Different neural manifestations of two slow frequency bands in resting functional magnetic resonance imaging: a systemic survey at regional, interregional, and network levels

Shao-Wei Xue, Da Li, Xu-Chu Weng, Georg Franz Josef Northoff, Dian-Wen Li

Research output: Contribution to journalArticle

30 Citations (Scopus)

Abstract

Temporal and spectral perspectives are two fundamental facets in deciphering fluctuating signals. In resting state, the dynamics of blood oxygen level-dependent (BOLD) signals recorded by functional magnetic resonance imaging (fMRI) have been proven to be strikingly informative (0.01-0.1 Hz). The distinction between slow-4 (0.027-0.073 Hz) and slow-5 (0.01-0.027 Hz) has been described, but the pertinent data have never been systematically investigated. This study used fMRI to measure spontaneous brain activity and to explore the different spectral characteristics of slow-4 and slow-5 at regional, interregional, and network levels, respectively assessed by regional homogeneity (ReHo) and mean amplitude of low-frequency fluctuation (mALFF), functional connectivity (FC) patterns, and graph theory. Results of paired t-tests supported/replicated recent research dividing low-frequency BOLD fluctuation into slow-4 and slow-5 for ReHo and mALFF. Interregional analyses showed that for brain regions reaching statistical significance, FC strengths at slow-4 were always weaker than those at slow-5. Community detection algorithm was applied to FC data and unveiled two modules sensitive to frequency effects: one comprised sensorimotor structure, and the other encompassed limbic/paralimbic system. Graph theoretical analysis verified that slow-4 and slow-5 differed in local segregation measures. Although the manifestation of frequency differences seemed complicated, the associated brain regions can be grossly categorized into limbic/paralimbic, midline, and sensorimotor systems. Our results suggest that future resting fMRI research addressing the three above systems either from neuropsychiatric or psychological perspectives may consider using spectrum-specific analytical strategies.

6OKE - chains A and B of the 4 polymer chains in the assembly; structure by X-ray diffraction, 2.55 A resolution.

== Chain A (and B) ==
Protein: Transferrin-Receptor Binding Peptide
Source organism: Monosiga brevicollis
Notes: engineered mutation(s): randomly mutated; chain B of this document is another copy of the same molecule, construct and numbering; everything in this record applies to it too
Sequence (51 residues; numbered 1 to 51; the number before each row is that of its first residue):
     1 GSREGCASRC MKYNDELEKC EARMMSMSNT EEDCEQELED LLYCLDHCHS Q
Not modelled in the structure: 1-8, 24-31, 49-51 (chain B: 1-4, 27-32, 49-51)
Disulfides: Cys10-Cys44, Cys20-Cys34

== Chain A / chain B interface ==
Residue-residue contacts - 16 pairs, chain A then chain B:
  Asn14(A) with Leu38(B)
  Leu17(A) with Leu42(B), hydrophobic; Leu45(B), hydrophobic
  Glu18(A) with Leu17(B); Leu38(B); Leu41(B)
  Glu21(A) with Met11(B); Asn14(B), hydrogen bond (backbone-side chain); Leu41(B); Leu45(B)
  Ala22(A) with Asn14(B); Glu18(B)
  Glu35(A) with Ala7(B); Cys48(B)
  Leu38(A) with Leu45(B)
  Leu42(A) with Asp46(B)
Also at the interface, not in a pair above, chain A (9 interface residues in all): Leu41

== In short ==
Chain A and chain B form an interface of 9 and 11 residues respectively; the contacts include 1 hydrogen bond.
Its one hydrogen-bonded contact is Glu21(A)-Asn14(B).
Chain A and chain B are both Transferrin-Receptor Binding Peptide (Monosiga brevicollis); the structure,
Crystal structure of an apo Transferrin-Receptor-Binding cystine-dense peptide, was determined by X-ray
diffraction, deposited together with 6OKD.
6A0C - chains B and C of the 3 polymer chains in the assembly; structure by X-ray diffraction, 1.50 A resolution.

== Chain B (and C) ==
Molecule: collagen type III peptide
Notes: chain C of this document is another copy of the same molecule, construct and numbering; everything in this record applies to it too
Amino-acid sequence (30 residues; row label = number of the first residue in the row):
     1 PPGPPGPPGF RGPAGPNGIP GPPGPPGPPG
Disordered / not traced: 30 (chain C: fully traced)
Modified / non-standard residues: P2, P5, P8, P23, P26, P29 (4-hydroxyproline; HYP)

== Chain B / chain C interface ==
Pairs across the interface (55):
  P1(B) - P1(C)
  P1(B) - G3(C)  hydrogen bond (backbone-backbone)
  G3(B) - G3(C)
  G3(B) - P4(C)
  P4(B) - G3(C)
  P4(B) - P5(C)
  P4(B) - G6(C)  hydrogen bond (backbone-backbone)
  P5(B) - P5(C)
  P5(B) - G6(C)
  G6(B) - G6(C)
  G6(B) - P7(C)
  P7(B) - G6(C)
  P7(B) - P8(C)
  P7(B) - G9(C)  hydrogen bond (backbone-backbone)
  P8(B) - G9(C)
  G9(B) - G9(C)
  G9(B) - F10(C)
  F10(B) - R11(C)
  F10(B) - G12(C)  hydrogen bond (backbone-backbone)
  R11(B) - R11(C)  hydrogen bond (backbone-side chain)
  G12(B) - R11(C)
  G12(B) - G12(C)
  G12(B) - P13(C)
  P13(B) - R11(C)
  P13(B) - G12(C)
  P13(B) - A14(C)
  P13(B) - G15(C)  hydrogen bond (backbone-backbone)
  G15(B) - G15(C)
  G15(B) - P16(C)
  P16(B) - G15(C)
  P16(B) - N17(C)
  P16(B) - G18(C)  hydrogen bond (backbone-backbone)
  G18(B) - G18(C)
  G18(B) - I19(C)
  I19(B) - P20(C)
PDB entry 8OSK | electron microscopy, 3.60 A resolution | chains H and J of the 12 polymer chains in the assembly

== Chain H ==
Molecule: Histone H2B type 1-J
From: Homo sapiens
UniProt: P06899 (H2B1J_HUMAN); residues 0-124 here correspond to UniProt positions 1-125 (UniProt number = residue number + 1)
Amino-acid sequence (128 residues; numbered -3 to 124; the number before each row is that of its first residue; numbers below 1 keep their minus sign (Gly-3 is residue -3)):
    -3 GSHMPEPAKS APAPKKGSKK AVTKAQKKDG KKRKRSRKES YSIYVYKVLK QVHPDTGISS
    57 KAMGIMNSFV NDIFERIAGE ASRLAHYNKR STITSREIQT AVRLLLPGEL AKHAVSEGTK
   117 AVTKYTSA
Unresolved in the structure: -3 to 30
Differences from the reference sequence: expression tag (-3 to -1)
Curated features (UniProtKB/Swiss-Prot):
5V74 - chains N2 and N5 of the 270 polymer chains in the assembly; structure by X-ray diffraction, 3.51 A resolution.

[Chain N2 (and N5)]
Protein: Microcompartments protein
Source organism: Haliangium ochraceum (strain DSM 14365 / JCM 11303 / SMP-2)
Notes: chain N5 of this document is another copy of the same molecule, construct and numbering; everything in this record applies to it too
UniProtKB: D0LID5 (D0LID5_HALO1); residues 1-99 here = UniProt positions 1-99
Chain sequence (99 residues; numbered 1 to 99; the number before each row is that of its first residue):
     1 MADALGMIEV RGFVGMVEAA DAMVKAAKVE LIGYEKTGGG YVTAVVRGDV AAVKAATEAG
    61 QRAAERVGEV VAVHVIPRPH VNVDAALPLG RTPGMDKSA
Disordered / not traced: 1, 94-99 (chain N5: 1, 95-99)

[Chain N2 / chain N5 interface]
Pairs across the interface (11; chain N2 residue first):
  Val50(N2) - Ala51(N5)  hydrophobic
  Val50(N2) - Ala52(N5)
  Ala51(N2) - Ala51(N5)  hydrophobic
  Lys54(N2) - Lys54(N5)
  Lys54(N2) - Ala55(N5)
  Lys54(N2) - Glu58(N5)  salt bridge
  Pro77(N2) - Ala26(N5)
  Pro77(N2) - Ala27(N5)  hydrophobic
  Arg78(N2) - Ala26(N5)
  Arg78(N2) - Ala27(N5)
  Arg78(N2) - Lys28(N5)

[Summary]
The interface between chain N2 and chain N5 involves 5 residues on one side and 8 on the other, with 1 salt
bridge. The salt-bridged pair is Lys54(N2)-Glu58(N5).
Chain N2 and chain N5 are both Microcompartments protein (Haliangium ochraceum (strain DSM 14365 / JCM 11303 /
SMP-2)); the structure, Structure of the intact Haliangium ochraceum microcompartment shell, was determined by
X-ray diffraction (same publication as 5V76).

Original languageEnglish
Pages (from-to)242-255
Number of pages14
JournalBrain Connectivity
Volume4
Issue number4
DOIs
Publication statusPublished - 2014
Externally publishedYes

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Magnetic Resonance Imaging
Brain
Oxygen
Limbic System
Research
Psychology
Surveys and Questionnaires

Keywords

  • community detection
  • functional connectivity
  • functional magnetic resonance imaging
  • graph theory